</ol>
<p>(taken from <a class=" external" href="http://msdn.microsoft.com/en-us/library/ms682586%28VS.85%29.aspx" title="http://msdn.microsoft.com/en-us/library/ms682586(VS.85).aspx">http://msdn.microsoft.com/en-us/library/ms682586(VS.85).aspx</a>)</p>
<h2>Example: Calling Carbon routines on Mac OS X</h2>
<p>This example demonstrates how to use ctypes to call a Carbon function on Mac OS X.</p>
<pre class="deki-transform">/* build a Str255 ("Pascal style") string from the passed-in string */

function makeStr(str) {
  return String.fromCharCode(str.length) + str;
}

Components.utils.import("resource://gre/modules/ctypes.jsm");

var carbon = ctypes.open("/System/Library/Frameworks/Carbon.framework/Carbon");

stdAlert = carbon.declare("StandardAlert",       /* function name */
               ctypes.default_abi,    /* ABI type */
               ctypes.int16_t,        /* return type */
               ctypes.int16_t,        /* alert type */
               ctypes.char.ptr,         /* primary text */
               ctypes.char.ptr,         /* secondary text */
               ctypes.uint32_t,       /* alert param */
               ctypes.int16_t);       /* item hit */

var hit = 0;
var msgErr = makeStr("Carbon Says...");
var msgExp = makeStr("We just called the StandardAlert Carbon function from JavaScript!");

var err = stdAlert(1, msgErr, msgExp, 0, hit);

carbon.close();
</pre>
<p>The <code>makeStr()</code> function is a utility routine that takes as input a standard JavaScript string and returns a Carbon-style "Pascal" string, which is a length byte followed by the characters of the string itself. Note that this only works correctly if the string is in fact under 256 characters; if it's longer, this will fail spectacularly.</p>
<p>In line 9, the Carbon library is loaded from the system's Carbon framework.</p>
<p>Line 11 declares the <code>stdAlert()</code> function, which will call the Carbon <code>StandardAlert</code> routine. It uses the default ABI, returns a 16-bit integer (which is a Carbon <code>OSErr</code> value), and accepts an integer (the alert type), two strings, a pointer to a parameter block, which we aren't using, and another integer, which is used to return the hit item. See Apple's documentation for <a class=" external" href="http://developer.apple.com/legacy/mac/library/documentation/Carbon/Reference/Dialog_Manager/Reference/reference.html#//apple_ref/c/func/StandardAlert" title="http://developer.apple.com/legacy/mac/library/documentation/Carbon/Reference/Dialog_Manager/Reference/reference.html#//apple_ref/c/func/StandardAlert"><code>StandardAlert</code></a> for details.</p>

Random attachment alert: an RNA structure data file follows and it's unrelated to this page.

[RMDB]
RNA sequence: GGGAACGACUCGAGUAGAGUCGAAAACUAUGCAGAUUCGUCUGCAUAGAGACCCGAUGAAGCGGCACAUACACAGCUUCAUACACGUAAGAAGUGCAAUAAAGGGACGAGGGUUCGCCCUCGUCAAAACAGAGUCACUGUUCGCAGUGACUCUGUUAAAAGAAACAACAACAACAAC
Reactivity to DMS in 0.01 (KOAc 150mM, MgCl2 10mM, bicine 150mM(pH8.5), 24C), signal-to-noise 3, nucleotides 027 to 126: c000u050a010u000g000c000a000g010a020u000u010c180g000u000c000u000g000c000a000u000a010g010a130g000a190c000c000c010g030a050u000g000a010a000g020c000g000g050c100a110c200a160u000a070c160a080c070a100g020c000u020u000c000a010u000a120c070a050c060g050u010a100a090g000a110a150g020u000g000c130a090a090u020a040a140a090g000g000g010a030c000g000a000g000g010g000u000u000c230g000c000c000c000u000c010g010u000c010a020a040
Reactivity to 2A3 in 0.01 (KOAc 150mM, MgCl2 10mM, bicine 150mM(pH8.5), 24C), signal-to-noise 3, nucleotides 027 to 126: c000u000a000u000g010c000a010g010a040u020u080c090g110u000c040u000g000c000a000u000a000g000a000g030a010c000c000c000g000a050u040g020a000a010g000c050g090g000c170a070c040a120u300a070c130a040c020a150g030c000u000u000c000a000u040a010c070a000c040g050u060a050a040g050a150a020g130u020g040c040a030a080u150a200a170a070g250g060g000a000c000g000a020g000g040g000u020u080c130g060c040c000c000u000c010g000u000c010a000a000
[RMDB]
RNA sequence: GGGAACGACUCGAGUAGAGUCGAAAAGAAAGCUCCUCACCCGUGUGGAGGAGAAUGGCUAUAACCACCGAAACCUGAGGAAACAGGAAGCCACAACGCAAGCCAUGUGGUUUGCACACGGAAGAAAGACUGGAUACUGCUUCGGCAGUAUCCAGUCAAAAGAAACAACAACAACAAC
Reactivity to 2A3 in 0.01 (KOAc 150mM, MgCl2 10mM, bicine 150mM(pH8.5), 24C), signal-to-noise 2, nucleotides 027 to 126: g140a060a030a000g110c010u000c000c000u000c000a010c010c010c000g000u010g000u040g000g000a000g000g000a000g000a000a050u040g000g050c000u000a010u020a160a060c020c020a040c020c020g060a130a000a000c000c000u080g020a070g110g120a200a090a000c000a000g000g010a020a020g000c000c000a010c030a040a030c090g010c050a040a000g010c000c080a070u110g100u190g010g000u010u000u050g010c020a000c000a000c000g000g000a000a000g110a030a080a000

<p>After that, we simply set up our parameters by using <code>makeStr()</code> to generate the two <code>Str255</code> strings we need, then call <code>stdAlert()</code>, which produces the following alert window:</p>
<p><img alt="ctype-mac-dialog.png" class="internal default" src="/@api/deki/files/4559/=ctype-mac-dialog.png"></p>
<p>The last thing we do is call <code>carbon.close()</code> to close the library when we're done using it.</p>
<h2>Example: Calling LibC routines on Linux</h2>
<p>This example demonstrates how to use ctypes to call a libc function on Linux.</p>
<pre class="deki-transform">/* import js-ctypes */
Components.utils.import("resource://gre/modules/ctypes.jsm");

/* open a library */
var libc = ctypes.open("libc.so.6"); 

/* import a function */
var puts = libc.declare("puts", /* function name */
                           ctypes.default_abi, /* call ABI */
                           ctypes.int32_t, /* return type */
                           ctypes.char.ptr /* argument type */
);
var ret = puts("Hello World from js-ctypes!");
</pre>